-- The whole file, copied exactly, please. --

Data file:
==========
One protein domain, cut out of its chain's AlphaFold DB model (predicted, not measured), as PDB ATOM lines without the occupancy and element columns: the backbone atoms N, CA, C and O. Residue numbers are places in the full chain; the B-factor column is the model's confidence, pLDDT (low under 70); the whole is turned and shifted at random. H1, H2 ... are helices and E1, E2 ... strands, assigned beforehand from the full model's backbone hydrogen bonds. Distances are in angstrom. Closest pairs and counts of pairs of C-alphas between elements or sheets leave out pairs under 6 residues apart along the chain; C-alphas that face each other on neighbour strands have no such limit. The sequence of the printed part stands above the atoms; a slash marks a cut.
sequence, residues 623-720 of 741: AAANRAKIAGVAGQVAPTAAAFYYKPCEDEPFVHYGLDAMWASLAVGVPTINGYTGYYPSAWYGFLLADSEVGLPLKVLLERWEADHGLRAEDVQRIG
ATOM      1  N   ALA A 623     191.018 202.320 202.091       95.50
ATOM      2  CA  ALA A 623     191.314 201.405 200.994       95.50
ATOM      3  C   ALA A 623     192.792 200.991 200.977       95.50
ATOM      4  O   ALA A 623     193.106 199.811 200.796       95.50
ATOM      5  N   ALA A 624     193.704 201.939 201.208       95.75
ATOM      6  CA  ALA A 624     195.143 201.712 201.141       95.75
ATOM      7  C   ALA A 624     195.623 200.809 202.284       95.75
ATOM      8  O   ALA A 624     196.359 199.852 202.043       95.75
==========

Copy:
One protein domain, cut out of its chain's AlphaFold DB model (predicted, not measured), as PDB ATOM lines without the occupancy and element columns: the backbone atoms N, CA, C and O. Residue numbers are places in the full chain; the B-factor column is the model's confidence, pLDDT (low under 70); the whole is turned and shifted at random. H1, H2 ... are helices and E1, E2 ... strands, assigned beforehand from the full model's backbone hydrogen bonds. Distances are in angstrom. Closest pairs and counts of pairs of C-alphas between elements or sheets leave out pairs under 6 residues apart along the chain; C-alphas that face each other on neighbour strands have no such limit. The sequence of the printed part stands above the atoms; a slash marks a cut.
sequence, residues 623-720 of 741: AAANRAKIAGVAGQVAPTAAAFYYKPCEDEPFVHYGLDAMWASLAVGVPTINGYTGYYPSAWYGFLLADSEVGLPLKVLLERWEADHGLRAEDVQRIG
ATOM      1  N   ALA A 623     191.018 202.320 202.091       95.50
ATOM      2  CA  ALA A 623     191.314 201.405 200.994       95.50
ATOM      3  C   ALA A 623     192.792 200.991 200.977       95.50
ATOM      4  O   ALA A 623     193.106 199.811 200.796       95.50
ATOM      5  N   ALA A 624     193.704 201.939 201.208       95.75
ATOM      6  CA  ALA A 624     195.143 201.712 201.141       95.75
ATOM      7  C   ALA A 624     195.623 200.809 202.284       95.75
ATOM      8  O   ALA A 624     196.359 199.852 202.043       95.75